How important are education, age, wealth and even race when it comes to asset allocation choices? It’s a question that many retirement institutions should address when planning the communication strategies, advisory services and educational tools for their pension funds’ members.
New research by the Employee Benefit Research Institute (Ebri), a non-profit-making, bipartisan organisation in the US, can help us to understand this issue.
The research analyses asset allocation in individual retirement accounts (IRAs) and 401(k) plans, two very popular kinds of retirement plan in the US. IRAs represent the largest portion of total pension assets in the country – 23% of $10.5 trillion (E12.2 trillion) at the end of 1999. They are established by workers (part-timers or the self-employed) and other individuals (including those not in the labour force, such as non-working spouses), without any support from employers. Individuals mostly use IRAs to rollover the capital they have accumulated elsewhere in the retirement system.
On the other hand, 401(k) plans are defined-contribution retirement schemes, sponsored by employers. Both IRAs and 401(k)s allow individuals to decide their asset allocations – they can choose whether to invest in stocks or bonds, whether directly or, more often, through mutual funds.
A principal finding of the Ebri research is the dramatic increase from 1992 to 1998 (the last year for which data are available) in the percentage of IRA and 401(k) plan participants who had invested primarily in stocks. Eight years ago this was the case for only 31.9% of IRA participants, while 42.5% were mostly in interest-earning assets, and 24.4% were split between stocks and bonds (1.2% were in ‘other categories’).
In 1998, the proportion of IRA participants who were invested mostly in stocks had risen to 52.1%, an increase of 63%; those invested mostly in bonds had decreased to 27.3%, and the number split between stocks and bonds had fallen to 15.5%.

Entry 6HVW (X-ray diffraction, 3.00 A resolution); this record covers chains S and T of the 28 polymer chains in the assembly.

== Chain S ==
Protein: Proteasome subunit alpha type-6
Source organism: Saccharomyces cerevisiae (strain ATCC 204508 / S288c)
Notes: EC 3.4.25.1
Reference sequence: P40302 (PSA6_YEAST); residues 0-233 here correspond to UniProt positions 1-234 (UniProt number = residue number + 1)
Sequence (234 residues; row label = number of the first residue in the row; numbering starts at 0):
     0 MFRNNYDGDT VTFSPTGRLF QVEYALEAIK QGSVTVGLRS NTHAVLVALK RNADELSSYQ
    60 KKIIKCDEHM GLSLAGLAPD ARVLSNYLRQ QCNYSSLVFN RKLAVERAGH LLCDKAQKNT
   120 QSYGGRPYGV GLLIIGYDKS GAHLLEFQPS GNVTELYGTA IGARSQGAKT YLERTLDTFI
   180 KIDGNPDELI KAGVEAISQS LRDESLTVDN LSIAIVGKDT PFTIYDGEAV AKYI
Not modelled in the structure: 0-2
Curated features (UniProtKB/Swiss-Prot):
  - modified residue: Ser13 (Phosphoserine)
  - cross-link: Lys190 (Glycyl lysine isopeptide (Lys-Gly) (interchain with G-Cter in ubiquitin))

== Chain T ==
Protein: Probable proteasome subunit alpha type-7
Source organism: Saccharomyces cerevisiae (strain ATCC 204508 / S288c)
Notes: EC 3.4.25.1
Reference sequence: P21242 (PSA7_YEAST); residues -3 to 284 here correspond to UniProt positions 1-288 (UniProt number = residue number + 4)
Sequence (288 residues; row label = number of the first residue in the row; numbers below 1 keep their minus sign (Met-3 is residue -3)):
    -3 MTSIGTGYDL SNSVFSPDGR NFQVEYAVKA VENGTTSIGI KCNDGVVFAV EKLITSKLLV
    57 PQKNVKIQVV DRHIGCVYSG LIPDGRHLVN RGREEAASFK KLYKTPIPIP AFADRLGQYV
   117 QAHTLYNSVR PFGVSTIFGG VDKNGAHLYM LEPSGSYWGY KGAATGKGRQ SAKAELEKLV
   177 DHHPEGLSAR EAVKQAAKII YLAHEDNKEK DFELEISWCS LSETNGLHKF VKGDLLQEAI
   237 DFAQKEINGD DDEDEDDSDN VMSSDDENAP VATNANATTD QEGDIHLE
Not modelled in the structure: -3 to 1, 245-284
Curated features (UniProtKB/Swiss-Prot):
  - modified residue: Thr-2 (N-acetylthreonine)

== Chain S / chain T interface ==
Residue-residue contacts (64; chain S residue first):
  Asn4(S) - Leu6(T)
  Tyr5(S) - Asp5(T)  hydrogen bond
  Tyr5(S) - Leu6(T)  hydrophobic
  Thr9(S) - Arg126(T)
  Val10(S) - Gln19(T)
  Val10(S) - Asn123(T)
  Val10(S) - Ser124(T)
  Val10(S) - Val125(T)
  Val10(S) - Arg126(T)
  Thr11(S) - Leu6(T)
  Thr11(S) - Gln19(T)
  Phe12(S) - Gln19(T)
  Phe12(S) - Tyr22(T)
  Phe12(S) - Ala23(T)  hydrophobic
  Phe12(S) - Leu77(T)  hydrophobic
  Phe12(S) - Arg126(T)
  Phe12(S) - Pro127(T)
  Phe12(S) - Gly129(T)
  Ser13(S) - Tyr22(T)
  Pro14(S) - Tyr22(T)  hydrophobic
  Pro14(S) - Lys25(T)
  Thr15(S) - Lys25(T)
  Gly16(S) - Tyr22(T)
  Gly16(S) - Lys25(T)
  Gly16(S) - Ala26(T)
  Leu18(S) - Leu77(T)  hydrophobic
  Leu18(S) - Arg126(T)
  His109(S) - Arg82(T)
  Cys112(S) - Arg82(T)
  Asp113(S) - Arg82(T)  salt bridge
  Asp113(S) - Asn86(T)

The change in the figures for 401(k) plans are even more impressive In 1992, 21.1% of participants were mostly invested in stocks, while in 1998 this had more than doubled to 44.9% (a 113% increase in six years). The number of members who were oriented towards interest-earning assets fell from 18% to 16.2% and the number split between stocks and bonds decreased from 41.5% to 38.3%. ‘Guaranteed investments contracts’ almost disappeared from portfolios, having fallen from 19.4% to 0.6%.
Despite these massive shifts, investors’ profiles have hardly changed over the years. Those who are younger, have a higher family income, have reached a higher level of education and are white (non-Hispanic) are most likely to invest in stocks. In 401(k) plans, 46% of those under 35 are stock-oriented investors, compared with 44.2% of 35 to 44-year-olds, 48% of 45 to 54-year-olds, and only 39.1% of those aged 55 to 64.
Some 50% of those with a college degree (or some college education), are stock investors, compared with only 24.1% of those without a high school diploma. The figure is more than 52% among those with a net worth in the top percentile, compared with only 37.4% among those in the bottom one. And 45.8% of white 401(k) participants fall into this category, compared with only 39.9% of non-white members. Similar patterns can be discovered among IRA participants.
Another noteworthy factor is the correlation between participation in a defined-benefit plan and the value of the individual account balance. Participants in 401(k) plans who also participate in a defined-benefit plan are more likely to be mostly invested in stocks (50% versus 43.7%).
The higher their account balance, the greater the probability that they are stock-oriented. The figure is 54.3% among those with an account balance of $50,000 to $100,000 (although this falls to 49.5% among those with $100,000 or more), but only 42.2% for those with a very small account balance (less than $5,000).
The 401(k) plan participants decide their asset allocation with or without their employer’s advice (see story below). IRA participants, in contrast, are direct clients of financial operators, who help them to build their portfolios. So it’s interesting that of the $2,091bn in IRA assets at the end of 1998, $930bn (44.5%) was in mutual funds, $721m (34.5%) was in brokerage self-directed accounts, $190bn (9.1%) in life insurance, $151bn (7.2%) in commercial banks, $62bn (3%) in savings institutions and $36bn (1.7%) in credit unions.
In 1990, the market share for mutual funds was only 22%, while brokerage firms held 27.8% of assets, commercial banks had 20.7% and savings institutions had 16%. Brokers’ share stopped increasing in 1992 and the share for life insurance has stayed more or less constant over the years. Mutual funds, meanwhile, have been getting a larger share every year.